What proposed Rule 41 changes mean for your privacy

Last week, US Senator Ron Wyden took the floor of the Senate to explain why his (and his colleagues’) Stopping Mass Hacking Act should be voted in.

The bill, consisting of merely a few sentences, aims to prevent the acceptance of the amendments to Rule 41 of the Federal Rules of Criminal Procedure which have been approved by the Supreme Court of the United States earlier this year.

What is Rule 41, and what changes are we talking about?

Rule 41 of the Federal Rules of Criminal Procedure defines, among other things, what judges can and cannot do when it comes to providing warrants for searches and seizures to help an investigation.

“Right now, Rule 41 only authorizes federal magistrate judges to issue warrants to conduct searches in the judicial district where the magistrate is located,” the EFF explained.

“The new Rule 41 would for the first time authorize magistrates to issue warrants when ‘technological means,’ like Tor or virtual private networks (VPNs), are obscuring the location of a computer. In these circumstances, the rule changes would authorize warrants to remotely access, search, seize, or copy data on computers, wherever in the world they are located.”

In addition to this, the amendments would also “give a judge the authority to issue a single warrant that would authorize the search of multiple, potentially thousands or millions of, devices that can cover any number of searches in any jurisdiction,” Senator Wyden noted.

The amendments will take effect on December 1, 2016 if the Congress does nothing to stop this from happening.

Who’s against the changes, and why?

The proposed changes have been opposed by the American Civil Liberties Union, the Electronic Frontier Foundation, The Tor Project, Privacy International, security researchers, a slew of bipartisan US Senators, and many others, and a campaign is underway that aims to motivate the public to demand of the Congress that the changes be scrapped.

Wyden and security researchers Matt Blaze and Susan Landau have explained their opposition in a Wired op ed, citing many concerns they have regarding the changes.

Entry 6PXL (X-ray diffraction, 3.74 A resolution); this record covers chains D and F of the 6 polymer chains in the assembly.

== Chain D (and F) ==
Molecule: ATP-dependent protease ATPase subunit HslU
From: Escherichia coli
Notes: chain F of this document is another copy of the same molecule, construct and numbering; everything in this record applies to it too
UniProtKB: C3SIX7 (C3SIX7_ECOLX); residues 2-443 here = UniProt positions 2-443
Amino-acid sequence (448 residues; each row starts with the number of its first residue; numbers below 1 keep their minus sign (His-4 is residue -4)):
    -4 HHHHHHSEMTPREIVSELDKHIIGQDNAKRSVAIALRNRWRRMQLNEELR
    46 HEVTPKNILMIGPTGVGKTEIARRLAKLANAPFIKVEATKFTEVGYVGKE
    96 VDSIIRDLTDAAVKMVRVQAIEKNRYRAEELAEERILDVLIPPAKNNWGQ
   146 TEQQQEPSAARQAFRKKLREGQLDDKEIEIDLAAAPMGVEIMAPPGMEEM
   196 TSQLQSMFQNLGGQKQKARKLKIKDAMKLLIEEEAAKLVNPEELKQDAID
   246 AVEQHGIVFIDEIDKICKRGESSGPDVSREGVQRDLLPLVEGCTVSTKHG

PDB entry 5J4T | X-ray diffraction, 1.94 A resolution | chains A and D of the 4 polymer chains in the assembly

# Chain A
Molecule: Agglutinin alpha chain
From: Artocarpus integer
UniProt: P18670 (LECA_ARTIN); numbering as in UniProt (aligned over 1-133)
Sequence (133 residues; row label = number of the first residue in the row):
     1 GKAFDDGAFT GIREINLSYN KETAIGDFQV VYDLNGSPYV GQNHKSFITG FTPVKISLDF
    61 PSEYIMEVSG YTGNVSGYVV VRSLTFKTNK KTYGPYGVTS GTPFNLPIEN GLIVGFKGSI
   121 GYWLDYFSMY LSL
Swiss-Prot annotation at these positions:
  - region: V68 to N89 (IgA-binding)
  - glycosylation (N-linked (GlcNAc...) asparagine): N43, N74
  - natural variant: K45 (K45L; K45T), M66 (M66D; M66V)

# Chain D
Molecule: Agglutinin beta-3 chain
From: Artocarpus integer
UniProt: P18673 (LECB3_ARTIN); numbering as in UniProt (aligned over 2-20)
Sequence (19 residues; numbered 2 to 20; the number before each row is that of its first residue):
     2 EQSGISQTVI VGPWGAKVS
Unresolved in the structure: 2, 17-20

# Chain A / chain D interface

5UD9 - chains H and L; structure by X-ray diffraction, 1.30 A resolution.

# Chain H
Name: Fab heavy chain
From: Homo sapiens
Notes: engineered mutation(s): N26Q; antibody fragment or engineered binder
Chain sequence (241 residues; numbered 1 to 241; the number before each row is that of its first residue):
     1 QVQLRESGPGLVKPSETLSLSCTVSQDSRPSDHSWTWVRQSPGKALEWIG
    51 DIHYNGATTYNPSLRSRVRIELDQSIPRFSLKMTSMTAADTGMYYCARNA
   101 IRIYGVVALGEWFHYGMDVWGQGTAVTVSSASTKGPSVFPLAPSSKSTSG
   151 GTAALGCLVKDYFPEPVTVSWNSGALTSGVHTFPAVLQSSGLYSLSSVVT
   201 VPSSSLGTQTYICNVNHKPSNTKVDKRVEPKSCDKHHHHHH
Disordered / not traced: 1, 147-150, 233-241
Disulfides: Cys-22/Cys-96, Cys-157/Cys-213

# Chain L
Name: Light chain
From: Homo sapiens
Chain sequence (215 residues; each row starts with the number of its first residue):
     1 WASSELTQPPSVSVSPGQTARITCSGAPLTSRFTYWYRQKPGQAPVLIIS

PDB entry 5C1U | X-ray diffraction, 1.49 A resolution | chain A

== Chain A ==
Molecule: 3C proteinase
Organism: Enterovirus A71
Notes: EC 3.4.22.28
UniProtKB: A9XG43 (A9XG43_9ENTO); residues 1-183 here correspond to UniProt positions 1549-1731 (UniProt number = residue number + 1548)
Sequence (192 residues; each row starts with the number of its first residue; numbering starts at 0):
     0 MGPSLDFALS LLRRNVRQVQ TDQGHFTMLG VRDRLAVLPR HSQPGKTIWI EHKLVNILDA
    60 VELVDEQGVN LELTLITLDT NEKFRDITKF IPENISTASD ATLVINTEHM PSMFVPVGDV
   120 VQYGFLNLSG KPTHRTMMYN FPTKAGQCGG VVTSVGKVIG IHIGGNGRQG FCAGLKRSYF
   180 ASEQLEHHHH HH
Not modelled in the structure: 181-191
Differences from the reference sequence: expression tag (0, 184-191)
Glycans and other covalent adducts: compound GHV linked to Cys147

For one, the malware that law enforcement would use to hack into those computers is poorly evaluated – and not by independent experts. It could crash users’ devices and computers and, in some cases, this could lead to serious consequences (e.g. if the computers in question are used in hospitals).

“The public doesn’t know nearly enough about how law enforcement executes these hacks, how (or whether) a victim would be notified of the search, and what risks these types of searches will pose. By compromising the computer’s system, the search might leave it open to other attackers,” Wyden noted in an earlier write-up.

“No one believes the government is setting out to damage victims’ computers. But history shows just how hard it is to get hacking tools right. Indeed, recent experience shows that tools developed by law enforcement have actually been co-opted and used by criminals and miscreants,” Wyden, Blaze and Landau noted.

“For example, the FBI digital wiretapping tool Carnivore, later renamed DCS 3000, had weaknesses (which were eventually publicly identified) that made it vulnerable to spoofing by unauthorized parties, allowing criminals to hijack legitimate government searches.

But the most important concern is that of these changes affecting UC citizens’ right to privacy and protections against unreasonable searches and seizures

“This is a dramatic expansion of the government’s hacking and surveillance authority. Such a substantive change with an enormous impact on Americans’ constitutional rights should be debated by Congress, not maneuvered through an obscure bureaucratic process,” Senator Wyden pointed out when he introduced the Stopping Mass Hacking Act.

“Unless Congress acts before December 1, Americans’ security and privacy will be thrown out the window and hacking victims will find themselves hacked again – this time by their own government.”

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